This reference page is from Freezing in the Dark:
It’s called the “corporate campaign,” first used by labor organizer Raymond F. Rogers, Jr. in 1974. It became widely used as a substitute for strikes, which were losing their clout from declining union memberships.
The “soft power” strategy of corporate campaigns was for unions to seize the moral high ground (“what we want is right and it’s good for the community”) in a fight showing the public that the company wasn’t living up to proper codes of conduct—and finding weak points in corporate defenses.
A 1976 Rogers campaign—for the Amalgamated Clothing and Textile Workers Union in a push to unionize seven plants of the sprawling J. P. Stevens textile empire—recruited other unions, churches, political and community groups, and a “power structure analysis” group, the Corporate Data Exchange.
The Data Exchange helped Rogers to reason that Stevens should be viewed by the union not as a giant corporation with 83 plants and 44,000 employees, but as 13 men (its board of directors) with widely varying motivations.
Pressuring Stevens hadn’t worked. But Rogers saw that two of Stevens’ directors, including chairman James D. Finley, also sat on the board of Manufacturers Hanover Corporation, a bank that needed public good will.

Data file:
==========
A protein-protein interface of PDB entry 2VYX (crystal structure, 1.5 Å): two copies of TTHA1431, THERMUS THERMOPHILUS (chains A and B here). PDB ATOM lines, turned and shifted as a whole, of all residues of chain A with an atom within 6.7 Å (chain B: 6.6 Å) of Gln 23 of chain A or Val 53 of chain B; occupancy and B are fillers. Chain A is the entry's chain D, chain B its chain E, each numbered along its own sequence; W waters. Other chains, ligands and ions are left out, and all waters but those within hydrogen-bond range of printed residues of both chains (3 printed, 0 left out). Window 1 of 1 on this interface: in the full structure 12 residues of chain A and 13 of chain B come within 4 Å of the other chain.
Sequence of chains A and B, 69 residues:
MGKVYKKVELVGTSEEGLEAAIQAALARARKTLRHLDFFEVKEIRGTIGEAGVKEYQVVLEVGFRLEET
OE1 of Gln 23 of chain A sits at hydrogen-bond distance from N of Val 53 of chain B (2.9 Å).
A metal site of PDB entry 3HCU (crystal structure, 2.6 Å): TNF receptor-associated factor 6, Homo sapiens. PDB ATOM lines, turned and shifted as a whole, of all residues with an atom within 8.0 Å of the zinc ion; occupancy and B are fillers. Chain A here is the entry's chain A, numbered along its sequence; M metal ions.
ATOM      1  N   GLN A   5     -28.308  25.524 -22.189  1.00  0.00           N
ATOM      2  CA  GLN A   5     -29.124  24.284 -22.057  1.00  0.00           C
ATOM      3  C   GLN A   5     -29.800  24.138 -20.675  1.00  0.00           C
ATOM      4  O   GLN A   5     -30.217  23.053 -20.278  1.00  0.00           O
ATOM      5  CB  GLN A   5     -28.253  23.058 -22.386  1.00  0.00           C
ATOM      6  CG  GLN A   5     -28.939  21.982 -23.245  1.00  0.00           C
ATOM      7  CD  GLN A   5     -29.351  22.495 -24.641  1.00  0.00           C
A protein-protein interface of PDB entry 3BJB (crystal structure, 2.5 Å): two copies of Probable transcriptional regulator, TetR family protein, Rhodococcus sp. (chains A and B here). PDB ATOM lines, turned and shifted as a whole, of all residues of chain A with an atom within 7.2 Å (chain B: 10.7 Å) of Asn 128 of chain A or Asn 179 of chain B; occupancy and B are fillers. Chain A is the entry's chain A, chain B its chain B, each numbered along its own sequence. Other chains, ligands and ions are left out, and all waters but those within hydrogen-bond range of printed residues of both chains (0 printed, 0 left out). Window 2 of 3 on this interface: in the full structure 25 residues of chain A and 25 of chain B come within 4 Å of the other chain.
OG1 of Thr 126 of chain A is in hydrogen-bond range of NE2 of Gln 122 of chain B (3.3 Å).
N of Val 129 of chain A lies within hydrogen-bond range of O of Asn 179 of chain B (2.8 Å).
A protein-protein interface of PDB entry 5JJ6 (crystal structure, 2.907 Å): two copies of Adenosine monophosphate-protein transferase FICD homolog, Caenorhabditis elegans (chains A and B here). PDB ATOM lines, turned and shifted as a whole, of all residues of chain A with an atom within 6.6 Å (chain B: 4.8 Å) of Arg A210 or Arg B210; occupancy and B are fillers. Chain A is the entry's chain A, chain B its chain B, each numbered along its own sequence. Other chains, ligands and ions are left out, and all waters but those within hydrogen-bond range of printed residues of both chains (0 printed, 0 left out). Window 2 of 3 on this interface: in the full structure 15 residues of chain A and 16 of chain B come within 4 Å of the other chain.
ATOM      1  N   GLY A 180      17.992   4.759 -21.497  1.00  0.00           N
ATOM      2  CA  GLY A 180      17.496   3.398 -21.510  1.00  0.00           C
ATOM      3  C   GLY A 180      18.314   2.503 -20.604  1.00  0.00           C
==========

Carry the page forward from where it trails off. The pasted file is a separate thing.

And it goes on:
So the allies attacked Manufacturers Hanover, demanding the Stevens directors resign, and threatening to withdraw their huge pension funds. One union, the Beltmakers, Novelty and Allied Workers Union, did remove a $6.5 million pension fund just to show that the campaign was serious and deadly.
The campaign forced Finley to resign his bank directorship—more public outcry might have led Congress to make good on its rumblings about enacting unwanted labor reforms—which isolated his company and scared off other business partners.
Stevens caved in and entered negotiations. The plants were unionized.
Recruiting support from religious, social justice, and other progressive groups had unintended consequences. They began to use labor’s corporate campaign idea for their own agendas, with or without labor’s cooperation.
They became very good at it—think of Greenpeace or Rainforest Action Network unfurling banners from corporate office buildings (or from a water tower near President Bush’s Crawford ranch calling him the “Toxic Texan”).
Jarol B. Manheim wrote in his book, Biz-War and the Out-of-Power Elite: The Progressive-Left Attack on the Corporation:
Nonlabor progressives ran corporate campaigns with a difference: [S]ome of these groups would view destruction of the corporation as a social institution as beneficial to society. Others—the clear majority—take a narrower but nonetheless antagonistic view, seeing specific corporations or industries such as mining or petroleum as net evil-doers whose elimination, or at least whose reduced success, would benefit society. These ideological and programmatic activists have no inherent stake in the viability of their targets and, as a result, are less constrained in their selection of tactics. Even though they may resemble in many ways their labor-initiated cousins, because of this alternative set of motives and objectives, we can think of the campaigns waged by these nonlabor activists as anti-corporate campaigns.
Corporate campaigns have a vested interest in corporate survival.
Anti-corporate campaigns don’t.